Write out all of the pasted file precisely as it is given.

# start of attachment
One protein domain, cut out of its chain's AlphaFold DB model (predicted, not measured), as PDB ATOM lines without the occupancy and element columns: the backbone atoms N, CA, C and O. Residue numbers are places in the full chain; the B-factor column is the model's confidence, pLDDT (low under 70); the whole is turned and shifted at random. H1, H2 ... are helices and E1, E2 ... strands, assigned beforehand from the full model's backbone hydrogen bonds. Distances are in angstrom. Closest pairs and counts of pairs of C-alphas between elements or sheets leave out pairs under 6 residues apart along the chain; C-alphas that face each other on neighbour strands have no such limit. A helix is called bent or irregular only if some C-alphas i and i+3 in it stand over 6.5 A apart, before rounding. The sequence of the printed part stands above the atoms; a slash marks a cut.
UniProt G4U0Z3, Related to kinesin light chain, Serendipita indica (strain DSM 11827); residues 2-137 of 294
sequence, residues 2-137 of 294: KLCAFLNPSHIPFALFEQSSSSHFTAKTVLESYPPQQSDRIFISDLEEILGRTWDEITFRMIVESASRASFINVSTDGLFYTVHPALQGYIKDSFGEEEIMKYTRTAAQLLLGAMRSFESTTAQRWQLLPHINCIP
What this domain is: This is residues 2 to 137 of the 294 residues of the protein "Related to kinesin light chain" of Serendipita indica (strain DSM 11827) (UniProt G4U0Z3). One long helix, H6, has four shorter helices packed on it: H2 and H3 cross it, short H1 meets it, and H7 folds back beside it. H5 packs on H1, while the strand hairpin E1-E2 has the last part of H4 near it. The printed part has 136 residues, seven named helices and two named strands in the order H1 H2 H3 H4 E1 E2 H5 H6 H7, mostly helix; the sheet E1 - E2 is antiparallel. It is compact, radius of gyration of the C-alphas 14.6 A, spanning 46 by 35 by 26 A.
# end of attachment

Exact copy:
One protein domain, cut out of its chain's AlphaFold DB model (predicted, not measured), as PDB ATOM lines without the occupancy and element columns: the backbone atoms N, CA, C and O. Residue numbers are places in the full chain; the B-factor column is the model's confidence, pLDDT (low under 70); the whole is turned and shifted at random. H1, H2 ... are helices and E1, E2 ... strands, assigned beforehand from the full model's backbone hydrogen bonds. Distances are in angstrom. Closest pairs and counts of pairs of C-alphas between elements or sheets leave out pairs under 6 residues apart along the chain; C-alphas that face each other on neighbour strands have no such limit. A helix is called bent or irregular only if some C-alphas i and i+3 in it stand over 6.5 A apart, before rounding. The sequence of the printed part stands above the atoms; a slash marks a cut.
UniProt G4U0Z3, Related to kinesin light chain, Serendipita indica (strain DSM 11827); residues 2-137 of 294
sequence, residues 2-137 of 294: KLCAFLNPSHIPFALFEQSSSSHFTAKTVLESYPPQQSDRIFISDLEEILGRTWDEITFRMIVESASRASFINVSTDGLFYTVHPALQGYIKDSFGEEEIMKYTRTAAQLLLGAMRSFESTTAQRWQLLPHINCIP
What this domain is: This is residues 2 to 137 of the 294 residues of the protein "Related to kinesin light chain" of Serendipita indica (strain DSM 11827) (UniProt G4U0Z3). One long helix, H6, has four shorter helices packed on it: H2 and H3 cross it, short H1 meets it, and H7 folds back beside it. H5 packs on H1, while the strand hairpin E1-E2 has the last part of H4 near it. The printed part has 136 residues, seven named helices and two named strands in the order H1 H2 H3 H4 E1 E2 H5 H6 H7, mostly helix; the sheet E1 - E2 is antiparallel. It is compact, radius of gyration of the C-alphas 14.6 A, spanning 46 by 35 by 26 A.